The St. Louis Post-Dispatch recently highlighted a heartwarming story about Devin Graham, a 12-year old boy from Kansas, who underwent surgery at St. Louis Children’s Hospital after nearly having his hand torn off by a rope.
A Freak Accident
Devin and his mother, Marla Graham, were driving home from school when they stopped to help a teenager whose cargo trailer had gotten stuck deep in the mud. Devin and his mother got on one side of the trailer to try to tip the trailer on its side by pulling on a rope attached to the truck. The truck moved too quickly causing the rope that Devin had wrapped around his palm and index finger to nearly sever his hand.
Devin was first taken to a Wichita, Kansas, hospital where surgeons told his mother that their only option was to amputate. The hospital did not have the specialists or the many resources needed to perform the complex surgery. Moreover, the chances that the hand could be saved were only 50-50 at best.
Devin’s mother wasn’t about ready to give up. Devin had been through way too much over the last few years, including the recent deaths of his father, grandparents, an aunt and a neighbor, to bow to this latest adversity. She was determined to do whatever it took to save Devin’s hand. After all, a 50% chance of success carried just as much weight as a 50% chance of failure. The Wichita hospital put out a plea to bigger medical centers in Kansas City and St. Louis.
That’s when Dr. Charles Goldfarb, an orthopedic surgeon at St. Louis Children’s Hospital, stepped up. Looking at the images of Devin’s devastated hand, Dr. Goldfarb knew what he and his surgical team would be up against when Devin arrived later that night. He didn’t want to give the family false hopes, yet he felt that a 12-year old boy deserved a chance to save his hand.
And that is precisely what Dr. Goldfarb and his talented surgical team did during the grueling 5-hour surgery that night. Devin was released from Children’s Hospital only 10 days after his accident. Dr. Goldfarb remarked that with intense physical therapy, he fully anticipates Devin will regain good use of his hand.
The Bigger Problem: Inadequate Reimbursement and Lack of Access to Complex Care
While there is a happy ending to this particular story, many other patients requiring complex surgery, such as “replants”, aren’t nearly as lucky. Dr. Goldfarb commented that medical centers are increasingly not performing complex surgery because public reimbursement (e.g., Medicaid)—the kind that Devin’s family had—doesn’t pay well for the vast and highly-specialized resources that such surgery demands: skilled surgeons and nursing staff, anesthesiologists, operating room, very expensive and state-of-the technical equipment, etc.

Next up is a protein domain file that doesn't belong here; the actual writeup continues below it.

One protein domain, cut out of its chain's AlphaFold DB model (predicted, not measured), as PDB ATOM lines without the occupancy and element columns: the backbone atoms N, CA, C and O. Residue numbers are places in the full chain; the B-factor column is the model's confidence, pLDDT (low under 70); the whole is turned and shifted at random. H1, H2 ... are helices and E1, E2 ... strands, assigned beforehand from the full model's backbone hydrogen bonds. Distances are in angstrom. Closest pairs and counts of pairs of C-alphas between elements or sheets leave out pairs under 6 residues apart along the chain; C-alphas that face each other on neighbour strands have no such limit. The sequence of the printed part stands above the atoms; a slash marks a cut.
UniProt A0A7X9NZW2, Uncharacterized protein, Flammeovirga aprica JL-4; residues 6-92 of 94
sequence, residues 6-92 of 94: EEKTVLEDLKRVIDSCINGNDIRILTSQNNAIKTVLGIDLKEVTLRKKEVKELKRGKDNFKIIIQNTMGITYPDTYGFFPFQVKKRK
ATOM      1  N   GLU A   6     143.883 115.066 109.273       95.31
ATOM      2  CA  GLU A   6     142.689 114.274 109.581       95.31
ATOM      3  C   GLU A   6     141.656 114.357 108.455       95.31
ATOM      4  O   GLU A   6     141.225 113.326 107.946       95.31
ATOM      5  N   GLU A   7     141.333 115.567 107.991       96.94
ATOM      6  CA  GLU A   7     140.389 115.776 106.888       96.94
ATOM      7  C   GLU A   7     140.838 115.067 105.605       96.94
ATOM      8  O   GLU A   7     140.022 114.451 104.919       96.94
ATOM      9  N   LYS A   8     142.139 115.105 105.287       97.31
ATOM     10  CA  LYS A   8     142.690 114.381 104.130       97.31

Dr. Goldfarb’s comment was echoed by Dr. Scott Levin, Director of the Penn Medicine hand transplant program and Chairman of the Trauma Task Force for the American Society for Surgery of the Hand.
There are many people who are candidates for a limb-saving procedure that just can’t reach a center that does it…who are told, ‘All we can offer is amputation.’
Dr. Martin Boyer, one of the surgeons on Goldfarb’s team, said,
You’re speaking to a nationwide issue that has really been struggled with at the highest levels of surgical and hospital leadership. The struggle is between staying profitable while also providing the best care.
When you have a child in front of you whose limb has to be amputated, reimbursement is furthest thing from your mind. There has to be an understanding that we do what is best for the patient regardless of what that entails in terms of cost, in terms of inconvenience for the providers, in terms of anything.
The Right Thing to Do
As a trial attorney second; and a human being, first, I am terribly distressed and saddened when I hear there are “many people” who can’t get the care they need simply because they happen to be impoverished and covered by public insurance that compensates poorly for complex medical treatment like hand surgery. It goes against everything that I was raised to believe—my most cherished and deeply-held values—to think that as a society, we can’t come up with a better solution to this tragic dilemma.
In my practice, I represent many clients who are either on public assistance or have little to no health insurance. Part of my role as a compassionate advocate is to assist these clients in finding the best medical and rehabilitative care available. I can—and do—make special arrangements with top-flight doctors, surgeons, chiropractors, physical therapists—to make sure that my clients receive the care they so desperately need and that the medical professionals get full reimbursement in return for rendering their specialized services. I arrange for payment through “exercising a lien”; in other words, the cost of the medical and rehabilitative treatment is calculated as part of the settlement award and is paid back to the providers at the time of settlement.
If you find yourself in this difficult situation, you are welcome to call me personally to discuss your options. We pride ourselves on taking difficult cases other lawyers do not.
Call us at 314-409-7060 or 855-40-CRASH (toll free).